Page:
Coming in from the cold
When you bring a pot in, Smith recommends putting it in a dim room at 60 degrees or cooler until the shoots are a few inches tall. Then move it to a bright window and 65 degrees. “Buried to blooming” may take two weeks. Turn pots every day to keep plants growing straight.
Flowers can last a week or two. Once in bloom, you can prolong it by setting the pot farther from the window and keeping the room’s temperature at 65 degrees.
The advantage to planting forced bulbs in potting soil is that you can give them a second life. Cut back the spent flowers and keep watering until the leaves turn yellow. Plant the bulbs out in the garden when the soil thaws, where they might bloom again in two years.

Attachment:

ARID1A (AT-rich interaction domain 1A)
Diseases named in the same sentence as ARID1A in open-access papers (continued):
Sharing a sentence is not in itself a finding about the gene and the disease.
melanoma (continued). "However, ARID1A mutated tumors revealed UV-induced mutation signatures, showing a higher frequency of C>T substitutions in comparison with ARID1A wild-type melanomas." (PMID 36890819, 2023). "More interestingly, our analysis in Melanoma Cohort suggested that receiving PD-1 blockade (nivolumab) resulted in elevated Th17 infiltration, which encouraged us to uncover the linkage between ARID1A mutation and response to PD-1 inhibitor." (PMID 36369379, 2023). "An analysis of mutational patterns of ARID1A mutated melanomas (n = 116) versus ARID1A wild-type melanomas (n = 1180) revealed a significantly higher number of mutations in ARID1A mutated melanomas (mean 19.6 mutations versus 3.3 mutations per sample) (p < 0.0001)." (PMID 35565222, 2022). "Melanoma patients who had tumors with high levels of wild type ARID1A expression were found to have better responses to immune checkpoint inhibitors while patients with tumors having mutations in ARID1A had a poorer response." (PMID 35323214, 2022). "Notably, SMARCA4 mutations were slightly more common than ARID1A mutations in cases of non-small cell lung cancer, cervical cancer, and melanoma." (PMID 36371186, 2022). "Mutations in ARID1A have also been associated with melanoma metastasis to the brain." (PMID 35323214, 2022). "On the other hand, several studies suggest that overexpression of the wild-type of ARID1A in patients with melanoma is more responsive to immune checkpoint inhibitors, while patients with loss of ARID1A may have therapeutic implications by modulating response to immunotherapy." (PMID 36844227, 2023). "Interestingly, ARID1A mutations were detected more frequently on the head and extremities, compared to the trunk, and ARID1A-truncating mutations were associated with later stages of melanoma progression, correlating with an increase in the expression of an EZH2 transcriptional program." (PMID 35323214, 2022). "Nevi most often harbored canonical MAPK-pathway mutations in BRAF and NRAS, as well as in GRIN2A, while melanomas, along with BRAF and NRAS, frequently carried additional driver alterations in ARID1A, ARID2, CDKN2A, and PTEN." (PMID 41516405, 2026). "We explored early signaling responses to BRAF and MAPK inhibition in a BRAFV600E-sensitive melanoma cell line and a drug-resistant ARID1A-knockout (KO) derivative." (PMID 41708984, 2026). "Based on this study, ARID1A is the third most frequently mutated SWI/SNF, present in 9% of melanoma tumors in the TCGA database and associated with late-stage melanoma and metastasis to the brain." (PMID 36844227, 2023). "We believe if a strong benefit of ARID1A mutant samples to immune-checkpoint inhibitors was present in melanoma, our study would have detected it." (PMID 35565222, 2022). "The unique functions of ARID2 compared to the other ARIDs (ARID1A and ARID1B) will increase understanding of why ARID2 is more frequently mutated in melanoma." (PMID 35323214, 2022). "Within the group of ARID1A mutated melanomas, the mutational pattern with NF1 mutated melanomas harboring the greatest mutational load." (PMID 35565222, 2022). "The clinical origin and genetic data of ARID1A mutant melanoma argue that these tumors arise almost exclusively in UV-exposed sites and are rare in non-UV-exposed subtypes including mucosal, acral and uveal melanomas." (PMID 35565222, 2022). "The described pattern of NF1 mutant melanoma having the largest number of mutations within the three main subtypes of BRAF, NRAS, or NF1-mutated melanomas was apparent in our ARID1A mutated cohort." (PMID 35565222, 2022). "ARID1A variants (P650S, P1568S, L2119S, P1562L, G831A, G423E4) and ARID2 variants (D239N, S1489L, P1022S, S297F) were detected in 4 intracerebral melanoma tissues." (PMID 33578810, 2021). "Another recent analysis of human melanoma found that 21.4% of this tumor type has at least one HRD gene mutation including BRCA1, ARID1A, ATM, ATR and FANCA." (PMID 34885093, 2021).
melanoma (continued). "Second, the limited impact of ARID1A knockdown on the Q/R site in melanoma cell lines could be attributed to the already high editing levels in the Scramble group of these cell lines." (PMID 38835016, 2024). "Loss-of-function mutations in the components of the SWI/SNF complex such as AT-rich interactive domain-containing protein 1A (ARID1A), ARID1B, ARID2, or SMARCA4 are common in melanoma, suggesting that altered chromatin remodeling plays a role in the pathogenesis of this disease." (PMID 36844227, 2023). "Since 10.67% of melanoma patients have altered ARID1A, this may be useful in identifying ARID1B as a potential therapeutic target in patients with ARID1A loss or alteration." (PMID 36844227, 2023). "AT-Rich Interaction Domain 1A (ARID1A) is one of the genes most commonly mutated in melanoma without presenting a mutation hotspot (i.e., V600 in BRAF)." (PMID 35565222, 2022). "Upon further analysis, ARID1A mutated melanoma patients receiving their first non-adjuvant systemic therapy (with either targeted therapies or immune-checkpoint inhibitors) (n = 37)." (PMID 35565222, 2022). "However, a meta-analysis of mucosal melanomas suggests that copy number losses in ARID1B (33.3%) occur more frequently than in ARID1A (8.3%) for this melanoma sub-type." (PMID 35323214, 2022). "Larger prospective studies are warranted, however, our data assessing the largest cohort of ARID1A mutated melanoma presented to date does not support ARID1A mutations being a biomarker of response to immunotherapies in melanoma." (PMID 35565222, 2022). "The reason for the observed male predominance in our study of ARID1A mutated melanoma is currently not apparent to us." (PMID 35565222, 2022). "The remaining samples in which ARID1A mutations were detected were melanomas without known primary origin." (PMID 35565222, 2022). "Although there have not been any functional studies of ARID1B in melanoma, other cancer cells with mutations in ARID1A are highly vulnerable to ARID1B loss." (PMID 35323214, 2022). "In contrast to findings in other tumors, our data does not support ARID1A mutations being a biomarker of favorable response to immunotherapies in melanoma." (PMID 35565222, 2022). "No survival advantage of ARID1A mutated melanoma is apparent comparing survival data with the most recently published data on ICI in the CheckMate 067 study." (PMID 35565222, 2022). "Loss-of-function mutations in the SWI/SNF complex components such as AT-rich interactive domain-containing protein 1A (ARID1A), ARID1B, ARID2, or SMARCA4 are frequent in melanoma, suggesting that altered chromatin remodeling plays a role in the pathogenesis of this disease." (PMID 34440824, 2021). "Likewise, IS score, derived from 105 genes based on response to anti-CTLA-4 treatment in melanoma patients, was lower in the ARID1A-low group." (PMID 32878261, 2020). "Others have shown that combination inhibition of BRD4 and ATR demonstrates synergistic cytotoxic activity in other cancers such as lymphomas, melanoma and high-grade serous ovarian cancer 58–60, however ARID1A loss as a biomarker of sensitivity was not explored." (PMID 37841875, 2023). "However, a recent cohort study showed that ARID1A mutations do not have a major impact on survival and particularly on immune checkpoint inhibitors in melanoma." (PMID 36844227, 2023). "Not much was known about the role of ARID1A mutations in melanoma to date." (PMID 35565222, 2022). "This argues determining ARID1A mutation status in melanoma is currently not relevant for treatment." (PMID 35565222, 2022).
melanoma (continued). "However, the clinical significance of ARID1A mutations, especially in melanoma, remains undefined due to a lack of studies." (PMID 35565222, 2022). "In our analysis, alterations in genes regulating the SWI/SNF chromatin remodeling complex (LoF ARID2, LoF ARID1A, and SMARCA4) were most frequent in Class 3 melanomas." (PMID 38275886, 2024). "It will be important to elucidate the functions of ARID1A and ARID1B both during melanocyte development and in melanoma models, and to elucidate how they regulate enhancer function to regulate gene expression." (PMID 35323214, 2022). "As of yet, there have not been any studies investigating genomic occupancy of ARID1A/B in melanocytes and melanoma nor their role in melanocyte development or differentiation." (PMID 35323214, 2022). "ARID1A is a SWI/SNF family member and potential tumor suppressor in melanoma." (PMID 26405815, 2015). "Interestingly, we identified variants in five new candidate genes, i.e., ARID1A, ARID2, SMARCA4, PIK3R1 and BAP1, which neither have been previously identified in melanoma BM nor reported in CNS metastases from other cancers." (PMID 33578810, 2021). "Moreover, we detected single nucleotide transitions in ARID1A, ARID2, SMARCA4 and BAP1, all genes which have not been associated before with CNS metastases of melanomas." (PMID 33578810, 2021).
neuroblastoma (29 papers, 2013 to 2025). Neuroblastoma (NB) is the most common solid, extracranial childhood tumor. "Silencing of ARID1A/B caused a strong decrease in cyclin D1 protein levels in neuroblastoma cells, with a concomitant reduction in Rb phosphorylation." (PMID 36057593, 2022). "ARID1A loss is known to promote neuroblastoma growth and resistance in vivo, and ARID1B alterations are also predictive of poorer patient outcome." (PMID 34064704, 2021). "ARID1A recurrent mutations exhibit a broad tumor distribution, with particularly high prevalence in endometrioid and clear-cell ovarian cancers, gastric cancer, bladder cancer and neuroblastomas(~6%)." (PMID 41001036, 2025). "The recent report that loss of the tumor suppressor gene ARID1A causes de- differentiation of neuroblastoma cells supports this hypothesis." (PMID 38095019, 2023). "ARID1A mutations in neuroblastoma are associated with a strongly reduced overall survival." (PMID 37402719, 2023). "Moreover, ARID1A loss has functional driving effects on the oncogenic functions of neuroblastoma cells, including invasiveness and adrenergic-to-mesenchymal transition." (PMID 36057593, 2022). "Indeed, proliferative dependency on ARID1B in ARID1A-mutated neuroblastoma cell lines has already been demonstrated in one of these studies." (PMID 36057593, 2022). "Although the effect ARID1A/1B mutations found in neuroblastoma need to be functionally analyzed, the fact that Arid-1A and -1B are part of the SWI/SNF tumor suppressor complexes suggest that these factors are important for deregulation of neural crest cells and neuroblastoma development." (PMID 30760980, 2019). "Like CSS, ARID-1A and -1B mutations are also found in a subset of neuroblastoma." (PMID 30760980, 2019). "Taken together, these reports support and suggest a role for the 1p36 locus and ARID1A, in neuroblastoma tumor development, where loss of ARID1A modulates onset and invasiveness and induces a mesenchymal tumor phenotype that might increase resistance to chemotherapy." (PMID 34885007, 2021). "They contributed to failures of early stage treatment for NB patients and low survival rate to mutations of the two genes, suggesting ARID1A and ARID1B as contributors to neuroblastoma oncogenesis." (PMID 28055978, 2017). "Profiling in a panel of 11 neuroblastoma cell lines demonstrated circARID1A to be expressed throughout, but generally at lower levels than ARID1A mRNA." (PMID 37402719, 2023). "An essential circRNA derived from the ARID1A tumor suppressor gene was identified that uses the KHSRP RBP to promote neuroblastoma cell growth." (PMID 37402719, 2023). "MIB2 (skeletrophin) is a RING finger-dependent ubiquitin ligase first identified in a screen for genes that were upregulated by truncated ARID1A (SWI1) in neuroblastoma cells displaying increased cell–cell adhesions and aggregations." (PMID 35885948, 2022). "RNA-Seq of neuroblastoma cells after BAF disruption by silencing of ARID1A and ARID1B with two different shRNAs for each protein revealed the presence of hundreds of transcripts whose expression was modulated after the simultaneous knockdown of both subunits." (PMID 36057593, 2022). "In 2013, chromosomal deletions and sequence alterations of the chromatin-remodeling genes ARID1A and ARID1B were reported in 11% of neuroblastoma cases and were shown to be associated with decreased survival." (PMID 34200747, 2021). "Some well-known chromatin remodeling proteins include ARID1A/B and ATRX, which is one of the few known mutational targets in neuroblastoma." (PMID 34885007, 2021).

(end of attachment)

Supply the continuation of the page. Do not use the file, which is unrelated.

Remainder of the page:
Update March 1, 2018:
The bulbs for the vases were left in the refrigerator for a couple of months to cool and taken out in early January.
Also in early January I brought in the pot of hyacinth and the pot of crocus that were buried in the vegetable garden and covered with a foot of leaf mulch.
The bulbs in vases didn’t do well. They couldn’t seem to grow enough roots. That hyacinth stalk of flowers was about 15 percent the size of the ones in the pot.
I felt sorry for the crocus bulbs in the tiny vases and soon planted them in dirt where they were much happier. That proves you could cool your bulbs in the fridge and then plant them in soil, without wintering them in the garden. But the pot of crocus that did spend two months buried did very well. Interestingly, the yellow crocus bloomed before any of the shades of purple.
I would force bulbs again. If I plant the hyacinth bulbs individually, they would be easier to share with friends, or I could stagger the dates I bring them indoors, prolonging the season of sweet-smelling flowers.